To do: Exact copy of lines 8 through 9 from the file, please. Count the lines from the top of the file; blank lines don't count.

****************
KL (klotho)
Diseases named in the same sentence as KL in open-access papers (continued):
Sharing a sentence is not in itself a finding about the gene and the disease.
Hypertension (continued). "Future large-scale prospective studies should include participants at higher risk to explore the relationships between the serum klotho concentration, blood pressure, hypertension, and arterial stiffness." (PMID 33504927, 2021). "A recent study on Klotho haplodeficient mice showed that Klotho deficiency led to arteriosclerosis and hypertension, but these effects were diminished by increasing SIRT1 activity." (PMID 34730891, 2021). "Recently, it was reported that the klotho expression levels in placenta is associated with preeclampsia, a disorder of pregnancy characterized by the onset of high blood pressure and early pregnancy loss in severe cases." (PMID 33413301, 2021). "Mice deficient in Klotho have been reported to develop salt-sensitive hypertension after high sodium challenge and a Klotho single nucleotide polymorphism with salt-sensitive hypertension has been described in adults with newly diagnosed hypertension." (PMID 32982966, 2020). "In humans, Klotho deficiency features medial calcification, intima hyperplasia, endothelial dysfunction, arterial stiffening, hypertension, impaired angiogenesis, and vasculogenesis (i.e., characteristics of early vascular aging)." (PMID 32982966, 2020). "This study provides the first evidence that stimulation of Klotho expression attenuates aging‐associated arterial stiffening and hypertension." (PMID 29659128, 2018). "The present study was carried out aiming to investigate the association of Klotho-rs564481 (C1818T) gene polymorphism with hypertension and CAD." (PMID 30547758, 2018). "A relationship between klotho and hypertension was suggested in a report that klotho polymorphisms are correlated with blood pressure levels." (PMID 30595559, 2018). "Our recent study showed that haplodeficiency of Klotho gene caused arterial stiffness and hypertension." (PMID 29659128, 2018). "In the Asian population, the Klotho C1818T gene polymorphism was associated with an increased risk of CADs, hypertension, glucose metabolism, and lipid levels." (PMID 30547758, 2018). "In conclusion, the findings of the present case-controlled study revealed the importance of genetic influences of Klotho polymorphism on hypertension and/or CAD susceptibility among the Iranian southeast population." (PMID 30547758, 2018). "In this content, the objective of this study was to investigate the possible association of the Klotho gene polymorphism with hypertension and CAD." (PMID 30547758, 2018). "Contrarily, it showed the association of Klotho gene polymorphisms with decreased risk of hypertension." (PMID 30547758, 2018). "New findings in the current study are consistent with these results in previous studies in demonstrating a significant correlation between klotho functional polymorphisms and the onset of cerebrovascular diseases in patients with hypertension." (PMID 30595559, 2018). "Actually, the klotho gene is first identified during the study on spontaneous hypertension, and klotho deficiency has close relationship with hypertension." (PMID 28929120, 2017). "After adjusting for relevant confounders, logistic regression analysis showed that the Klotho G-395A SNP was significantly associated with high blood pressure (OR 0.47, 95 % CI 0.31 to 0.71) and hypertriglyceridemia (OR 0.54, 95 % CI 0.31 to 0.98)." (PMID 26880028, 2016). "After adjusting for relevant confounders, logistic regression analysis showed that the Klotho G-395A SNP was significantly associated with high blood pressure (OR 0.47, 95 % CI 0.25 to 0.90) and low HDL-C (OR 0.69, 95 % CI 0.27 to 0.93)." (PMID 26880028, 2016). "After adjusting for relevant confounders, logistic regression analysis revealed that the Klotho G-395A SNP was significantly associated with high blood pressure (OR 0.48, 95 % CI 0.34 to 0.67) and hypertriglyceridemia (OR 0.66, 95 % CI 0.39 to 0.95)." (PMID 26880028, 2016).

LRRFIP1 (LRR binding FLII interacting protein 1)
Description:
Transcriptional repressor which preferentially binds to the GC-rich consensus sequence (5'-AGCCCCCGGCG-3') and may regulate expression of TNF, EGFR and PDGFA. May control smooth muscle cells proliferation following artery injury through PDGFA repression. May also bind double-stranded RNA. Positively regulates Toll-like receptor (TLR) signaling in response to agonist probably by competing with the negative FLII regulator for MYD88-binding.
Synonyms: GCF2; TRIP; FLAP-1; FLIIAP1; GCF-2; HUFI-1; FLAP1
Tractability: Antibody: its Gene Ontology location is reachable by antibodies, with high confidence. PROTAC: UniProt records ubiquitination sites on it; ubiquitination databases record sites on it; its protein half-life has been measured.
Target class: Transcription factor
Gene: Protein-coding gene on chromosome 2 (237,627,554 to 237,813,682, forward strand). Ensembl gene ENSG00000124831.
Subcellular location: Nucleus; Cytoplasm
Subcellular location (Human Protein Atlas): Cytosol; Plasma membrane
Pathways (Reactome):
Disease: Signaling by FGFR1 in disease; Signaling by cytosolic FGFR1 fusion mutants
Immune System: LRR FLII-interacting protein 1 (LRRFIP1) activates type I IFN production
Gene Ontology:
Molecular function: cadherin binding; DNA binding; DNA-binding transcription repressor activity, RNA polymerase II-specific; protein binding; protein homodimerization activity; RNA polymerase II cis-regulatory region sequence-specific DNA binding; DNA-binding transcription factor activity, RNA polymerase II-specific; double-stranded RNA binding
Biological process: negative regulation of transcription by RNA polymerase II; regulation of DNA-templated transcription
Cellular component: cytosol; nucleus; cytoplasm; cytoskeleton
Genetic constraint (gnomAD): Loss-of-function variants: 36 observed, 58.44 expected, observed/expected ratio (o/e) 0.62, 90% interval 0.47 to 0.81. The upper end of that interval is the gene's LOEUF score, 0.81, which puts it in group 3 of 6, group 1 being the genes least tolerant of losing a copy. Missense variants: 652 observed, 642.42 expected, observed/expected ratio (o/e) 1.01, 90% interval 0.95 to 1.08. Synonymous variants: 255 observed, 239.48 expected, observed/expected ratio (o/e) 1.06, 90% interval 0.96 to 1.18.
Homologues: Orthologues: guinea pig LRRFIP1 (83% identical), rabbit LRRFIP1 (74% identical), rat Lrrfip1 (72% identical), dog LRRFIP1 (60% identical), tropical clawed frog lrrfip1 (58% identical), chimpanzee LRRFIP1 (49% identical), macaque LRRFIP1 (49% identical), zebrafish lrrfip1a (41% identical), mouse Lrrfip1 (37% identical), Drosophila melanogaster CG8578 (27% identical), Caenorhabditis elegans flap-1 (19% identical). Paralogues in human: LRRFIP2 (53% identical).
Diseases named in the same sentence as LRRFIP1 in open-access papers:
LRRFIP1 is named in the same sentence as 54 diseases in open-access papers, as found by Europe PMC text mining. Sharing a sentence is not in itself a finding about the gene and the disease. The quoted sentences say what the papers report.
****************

Synonyms: GCF2; TRIP; FLAP-1; FLIIAP1; GCF-2; HUFI-1; FLAP1
Tractability: Antibody: its Gene Ontology location is reachable by antibodies, with high confidence. PROTAC: UniProt records ubiquitination sites on it; ubiquitination databases record sites on it; its protein half-life has been measured.